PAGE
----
Risk communication: How you say it
In a crisis, "how" information is communicated to the public is as important as "what" information is communicated — especially when it comes to WMDs and radiological scenarios.
By educating the public and other professionals about the true risks from radiation exposure, radiation experts can help to reduce the public's misunderstanding of, and consequent fear of, radiation. If the public's perception of the risk of a situation, such as radiation exposure, is closer to the actual risk of the situation, they can make better decisions about how to protect their health and safety and that of their loved ones.
Three key points to keep in mind:
- Risk communication procedures must be thoroughly integrated into agency response plans to ensure that the general public remains well informed at all phases of a terrorism event.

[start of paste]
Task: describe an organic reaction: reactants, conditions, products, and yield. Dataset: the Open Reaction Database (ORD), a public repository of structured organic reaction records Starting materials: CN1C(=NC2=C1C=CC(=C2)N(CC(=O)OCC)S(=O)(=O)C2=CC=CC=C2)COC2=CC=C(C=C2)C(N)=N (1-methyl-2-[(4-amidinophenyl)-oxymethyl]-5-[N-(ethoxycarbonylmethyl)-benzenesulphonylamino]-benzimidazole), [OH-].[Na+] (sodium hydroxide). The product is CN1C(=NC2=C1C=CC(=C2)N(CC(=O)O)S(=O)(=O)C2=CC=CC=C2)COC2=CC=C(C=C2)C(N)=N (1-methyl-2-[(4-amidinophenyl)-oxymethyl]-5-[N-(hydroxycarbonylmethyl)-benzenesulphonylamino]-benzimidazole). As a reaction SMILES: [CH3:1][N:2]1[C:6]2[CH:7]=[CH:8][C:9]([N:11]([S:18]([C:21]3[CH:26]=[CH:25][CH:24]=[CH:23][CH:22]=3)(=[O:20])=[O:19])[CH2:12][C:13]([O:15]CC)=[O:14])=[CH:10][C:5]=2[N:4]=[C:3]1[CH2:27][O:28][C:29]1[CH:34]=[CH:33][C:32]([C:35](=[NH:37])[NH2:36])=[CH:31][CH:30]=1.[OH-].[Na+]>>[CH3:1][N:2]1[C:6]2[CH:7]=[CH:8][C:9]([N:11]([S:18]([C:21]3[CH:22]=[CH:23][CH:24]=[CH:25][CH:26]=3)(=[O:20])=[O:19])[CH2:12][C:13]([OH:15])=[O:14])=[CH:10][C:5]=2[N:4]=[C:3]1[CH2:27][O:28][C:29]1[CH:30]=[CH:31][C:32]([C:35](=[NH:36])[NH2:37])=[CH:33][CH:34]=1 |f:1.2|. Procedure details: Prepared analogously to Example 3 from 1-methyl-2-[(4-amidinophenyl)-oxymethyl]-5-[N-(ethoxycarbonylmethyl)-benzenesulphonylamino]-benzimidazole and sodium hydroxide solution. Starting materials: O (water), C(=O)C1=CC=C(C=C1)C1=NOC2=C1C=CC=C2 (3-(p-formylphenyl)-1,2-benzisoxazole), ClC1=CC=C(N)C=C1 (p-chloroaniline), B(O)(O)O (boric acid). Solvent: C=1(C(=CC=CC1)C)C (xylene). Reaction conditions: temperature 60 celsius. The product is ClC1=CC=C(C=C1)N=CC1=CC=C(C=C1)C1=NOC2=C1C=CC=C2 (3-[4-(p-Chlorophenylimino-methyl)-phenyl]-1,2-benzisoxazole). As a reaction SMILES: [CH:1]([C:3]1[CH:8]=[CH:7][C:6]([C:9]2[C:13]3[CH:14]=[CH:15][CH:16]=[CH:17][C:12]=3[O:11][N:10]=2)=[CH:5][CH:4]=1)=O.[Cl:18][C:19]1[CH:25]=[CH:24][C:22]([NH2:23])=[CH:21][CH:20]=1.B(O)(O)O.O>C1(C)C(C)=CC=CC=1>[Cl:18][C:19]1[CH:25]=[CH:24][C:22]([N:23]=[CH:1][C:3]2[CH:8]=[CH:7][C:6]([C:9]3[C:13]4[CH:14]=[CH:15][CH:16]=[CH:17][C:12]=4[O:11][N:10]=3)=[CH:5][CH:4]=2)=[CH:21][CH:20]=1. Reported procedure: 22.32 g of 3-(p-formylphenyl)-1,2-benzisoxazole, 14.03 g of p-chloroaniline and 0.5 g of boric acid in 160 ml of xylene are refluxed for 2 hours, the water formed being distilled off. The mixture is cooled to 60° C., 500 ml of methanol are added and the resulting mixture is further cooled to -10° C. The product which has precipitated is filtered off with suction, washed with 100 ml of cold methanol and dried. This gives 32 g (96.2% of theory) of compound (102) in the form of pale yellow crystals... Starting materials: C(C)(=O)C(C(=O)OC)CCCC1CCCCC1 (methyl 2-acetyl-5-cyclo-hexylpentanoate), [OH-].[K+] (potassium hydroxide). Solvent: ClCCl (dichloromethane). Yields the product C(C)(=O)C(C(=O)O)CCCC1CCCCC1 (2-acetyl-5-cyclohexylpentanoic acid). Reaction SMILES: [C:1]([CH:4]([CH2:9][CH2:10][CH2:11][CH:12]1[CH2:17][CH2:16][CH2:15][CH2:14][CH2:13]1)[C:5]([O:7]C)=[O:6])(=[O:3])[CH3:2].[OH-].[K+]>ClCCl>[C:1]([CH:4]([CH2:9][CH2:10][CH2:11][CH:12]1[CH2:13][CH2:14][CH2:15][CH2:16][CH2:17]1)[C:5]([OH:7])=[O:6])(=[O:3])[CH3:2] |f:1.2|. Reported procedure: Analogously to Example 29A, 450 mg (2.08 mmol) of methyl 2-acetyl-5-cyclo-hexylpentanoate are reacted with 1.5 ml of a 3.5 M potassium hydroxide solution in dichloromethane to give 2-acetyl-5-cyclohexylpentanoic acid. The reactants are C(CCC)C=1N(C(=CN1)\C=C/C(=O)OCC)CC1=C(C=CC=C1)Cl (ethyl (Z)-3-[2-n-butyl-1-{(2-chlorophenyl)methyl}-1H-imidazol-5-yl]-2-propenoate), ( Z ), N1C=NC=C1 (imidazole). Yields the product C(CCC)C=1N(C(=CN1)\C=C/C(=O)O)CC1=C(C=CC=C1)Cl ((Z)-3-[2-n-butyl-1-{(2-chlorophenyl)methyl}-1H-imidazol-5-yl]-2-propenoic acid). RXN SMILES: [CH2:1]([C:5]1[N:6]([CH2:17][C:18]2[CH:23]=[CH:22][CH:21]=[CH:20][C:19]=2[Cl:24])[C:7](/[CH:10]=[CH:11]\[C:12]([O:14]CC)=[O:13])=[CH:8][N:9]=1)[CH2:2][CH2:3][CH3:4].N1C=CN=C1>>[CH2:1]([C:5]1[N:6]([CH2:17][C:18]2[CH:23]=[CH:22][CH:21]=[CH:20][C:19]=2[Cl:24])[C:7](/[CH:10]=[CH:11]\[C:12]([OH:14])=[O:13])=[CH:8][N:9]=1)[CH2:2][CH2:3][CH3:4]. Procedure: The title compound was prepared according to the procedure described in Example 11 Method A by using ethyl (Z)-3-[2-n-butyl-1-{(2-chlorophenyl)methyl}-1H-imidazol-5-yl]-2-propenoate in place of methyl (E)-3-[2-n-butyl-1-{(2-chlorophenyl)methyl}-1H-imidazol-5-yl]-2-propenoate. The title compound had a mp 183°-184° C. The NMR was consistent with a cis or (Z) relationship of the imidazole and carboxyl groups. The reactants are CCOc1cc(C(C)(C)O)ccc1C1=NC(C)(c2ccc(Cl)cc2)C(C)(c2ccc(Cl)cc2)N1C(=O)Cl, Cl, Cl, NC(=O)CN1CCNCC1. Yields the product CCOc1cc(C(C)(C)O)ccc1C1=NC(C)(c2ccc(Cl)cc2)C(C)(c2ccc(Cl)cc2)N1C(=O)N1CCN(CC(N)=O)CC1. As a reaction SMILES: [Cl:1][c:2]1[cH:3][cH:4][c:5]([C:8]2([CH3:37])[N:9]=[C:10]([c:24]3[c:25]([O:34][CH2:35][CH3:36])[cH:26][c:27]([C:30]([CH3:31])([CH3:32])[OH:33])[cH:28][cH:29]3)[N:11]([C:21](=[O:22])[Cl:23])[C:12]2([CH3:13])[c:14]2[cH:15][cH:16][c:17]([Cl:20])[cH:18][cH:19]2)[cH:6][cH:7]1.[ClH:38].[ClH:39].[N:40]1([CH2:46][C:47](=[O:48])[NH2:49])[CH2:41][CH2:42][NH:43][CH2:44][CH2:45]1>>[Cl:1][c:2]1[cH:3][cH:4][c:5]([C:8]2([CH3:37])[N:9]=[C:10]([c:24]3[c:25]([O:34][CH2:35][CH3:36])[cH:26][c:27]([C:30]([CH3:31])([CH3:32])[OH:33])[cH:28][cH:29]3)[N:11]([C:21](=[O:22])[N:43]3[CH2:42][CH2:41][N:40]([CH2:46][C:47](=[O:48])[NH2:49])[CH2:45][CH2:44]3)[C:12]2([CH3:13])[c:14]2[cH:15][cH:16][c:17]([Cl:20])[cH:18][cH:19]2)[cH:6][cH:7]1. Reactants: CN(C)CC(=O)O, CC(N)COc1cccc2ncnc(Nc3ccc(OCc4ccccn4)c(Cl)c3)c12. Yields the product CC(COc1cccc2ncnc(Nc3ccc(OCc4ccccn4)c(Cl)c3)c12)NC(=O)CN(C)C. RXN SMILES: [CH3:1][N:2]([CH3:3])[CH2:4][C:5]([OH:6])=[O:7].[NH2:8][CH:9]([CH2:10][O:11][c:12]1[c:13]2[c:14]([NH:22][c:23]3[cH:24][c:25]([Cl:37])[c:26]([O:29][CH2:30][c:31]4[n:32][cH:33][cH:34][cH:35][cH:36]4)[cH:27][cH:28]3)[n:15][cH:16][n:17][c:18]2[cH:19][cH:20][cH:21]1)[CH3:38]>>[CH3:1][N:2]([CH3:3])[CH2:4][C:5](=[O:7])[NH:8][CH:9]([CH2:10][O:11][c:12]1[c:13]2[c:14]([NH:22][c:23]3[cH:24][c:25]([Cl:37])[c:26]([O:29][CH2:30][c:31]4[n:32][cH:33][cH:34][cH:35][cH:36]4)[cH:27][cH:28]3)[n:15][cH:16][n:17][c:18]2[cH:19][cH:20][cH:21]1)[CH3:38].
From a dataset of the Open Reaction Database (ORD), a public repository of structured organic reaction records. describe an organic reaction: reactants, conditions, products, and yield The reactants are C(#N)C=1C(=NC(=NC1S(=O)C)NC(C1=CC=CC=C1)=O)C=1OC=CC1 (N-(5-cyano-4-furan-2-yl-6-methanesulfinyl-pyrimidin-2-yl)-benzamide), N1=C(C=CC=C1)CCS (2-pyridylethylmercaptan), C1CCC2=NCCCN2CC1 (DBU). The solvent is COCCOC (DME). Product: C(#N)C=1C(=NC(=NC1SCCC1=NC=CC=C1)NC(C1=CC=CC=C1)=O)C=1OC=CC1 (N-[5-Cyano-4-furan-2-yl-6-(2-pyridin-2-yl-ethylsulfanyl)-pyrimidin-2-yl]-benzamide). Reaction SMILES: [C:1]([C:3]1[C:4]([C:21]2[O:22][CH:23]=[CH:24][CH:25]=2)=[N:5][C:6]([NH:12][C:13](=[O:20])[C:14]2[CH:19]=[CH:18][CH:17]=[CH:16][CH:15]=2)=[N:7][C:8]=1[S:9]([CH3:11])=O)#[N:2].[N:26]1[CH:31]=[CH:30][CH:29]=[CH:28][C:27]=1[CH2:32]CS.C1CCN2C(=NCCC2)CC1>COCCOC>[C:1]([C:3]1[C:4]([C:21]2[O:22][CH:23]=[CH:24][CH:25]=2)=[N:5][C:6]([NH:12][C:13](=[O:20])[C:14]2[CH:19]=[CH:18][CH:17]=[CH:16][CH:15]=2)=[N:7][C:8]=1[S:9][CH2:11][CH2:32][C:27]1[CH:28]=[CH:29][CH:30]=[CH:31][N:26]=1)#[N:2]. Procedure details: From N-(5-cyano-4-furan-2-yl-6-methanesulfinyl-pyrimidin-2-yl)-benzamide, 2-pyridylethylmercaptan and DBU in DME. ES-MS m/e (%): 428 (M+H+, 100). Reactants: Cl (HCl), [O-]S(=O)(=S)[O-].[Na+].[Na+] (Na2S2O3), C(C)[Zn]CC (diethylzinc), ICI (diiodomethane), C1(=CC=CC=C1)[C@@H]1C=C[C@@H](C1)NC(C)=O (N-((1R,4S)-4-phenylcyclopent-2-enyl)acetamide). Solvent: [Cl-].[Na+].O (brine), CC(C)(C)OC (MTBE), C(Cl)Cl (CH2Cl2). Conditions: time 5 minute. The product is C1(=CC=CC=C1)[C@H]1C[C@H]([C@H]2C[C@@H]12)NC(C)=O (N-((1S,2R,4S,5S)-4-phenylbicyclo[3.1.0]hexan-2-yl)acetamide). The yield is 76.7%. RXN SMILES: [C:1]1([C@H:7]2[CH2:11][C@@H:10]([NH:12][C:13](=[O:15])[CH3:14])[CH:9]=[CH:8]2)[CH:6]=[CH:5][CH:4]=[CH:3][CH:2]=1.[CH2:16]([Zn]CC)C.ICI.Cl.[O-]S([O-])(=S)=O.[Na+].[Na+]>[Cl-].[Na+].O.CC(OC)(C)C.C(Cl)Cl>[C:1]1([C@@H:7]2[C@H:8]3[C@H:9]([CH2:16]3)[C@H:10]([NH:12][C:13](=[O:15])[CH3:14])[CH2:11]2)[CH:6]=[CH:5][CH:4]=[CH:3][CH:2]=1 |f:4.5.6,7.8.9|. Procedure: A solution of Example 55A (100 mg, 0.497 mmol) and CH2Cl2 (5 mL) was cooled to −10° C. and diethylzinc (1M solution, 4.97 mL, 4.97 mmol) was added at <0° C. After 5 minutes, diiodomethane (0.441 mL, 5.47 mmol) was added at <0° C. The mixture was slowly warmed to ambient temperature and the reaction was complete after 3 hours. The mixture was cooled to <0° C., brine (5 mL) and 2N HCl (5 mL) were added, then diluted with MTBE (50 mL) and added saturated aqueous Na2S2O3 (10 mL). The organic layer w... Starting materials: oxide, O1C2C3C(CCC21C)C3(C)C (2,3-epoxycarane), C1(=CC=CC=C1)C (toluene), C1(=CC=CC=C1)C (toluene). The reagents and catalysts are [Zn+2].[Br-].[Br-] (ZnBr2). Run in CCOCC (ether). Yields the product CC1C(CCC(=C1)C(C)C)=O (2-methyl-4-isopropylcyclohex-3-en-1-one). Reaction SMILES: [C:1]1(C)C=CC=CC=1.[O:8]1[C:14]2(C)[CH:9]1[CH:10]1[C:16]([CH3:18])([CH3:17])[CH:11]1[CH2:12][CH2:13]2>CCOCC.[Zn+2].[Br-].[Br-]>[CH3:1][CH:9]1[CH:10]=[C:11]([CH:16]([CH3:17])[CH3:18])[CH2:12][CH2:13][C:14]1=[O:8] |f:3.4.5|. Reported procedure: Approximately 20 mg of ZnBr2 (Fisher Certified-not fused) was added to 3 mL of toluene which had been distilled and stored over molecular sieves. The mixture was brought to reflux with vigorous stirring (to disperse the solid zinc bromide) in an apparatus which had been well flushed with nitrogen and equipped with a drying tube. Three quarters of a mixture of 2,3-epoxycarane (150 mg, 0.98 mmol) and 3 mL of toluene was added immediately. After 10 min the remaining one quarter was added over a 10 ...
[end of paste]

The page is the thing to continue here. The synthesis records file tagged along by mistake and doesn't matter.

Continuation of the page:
- Communication must occur throughout the planning stages before an event occurs, during an event to provide reliable and timely information about the situation, and after the event to foster as speedy a recovery as possible.
- By effectively and empathically communicating with the public before the next terrorism event about what might happen, what safeguards are in place to prevent terrorism events from occurring, and what plans and infrastructure are already in place to rapidly respond to the public's needs in the event of a terrorism attack, we can decrease the terror from a terrorism attack.
Reference: "Understanding Radiologic and Nuclear Terrorism as Public Health Threats: Preparedness and Response Perspectives," The Journal of Nuclear Medicine, October 2006, CONTINUING EDUCATION; Pg. 1653, 27354, 6956 words, Barnett, Daniel J; Parker, Cindy L; Blodgett, David W; Wierzba, Rachel K; Links, Jonathan M, Copyright 2006 ProQuest Information and Learning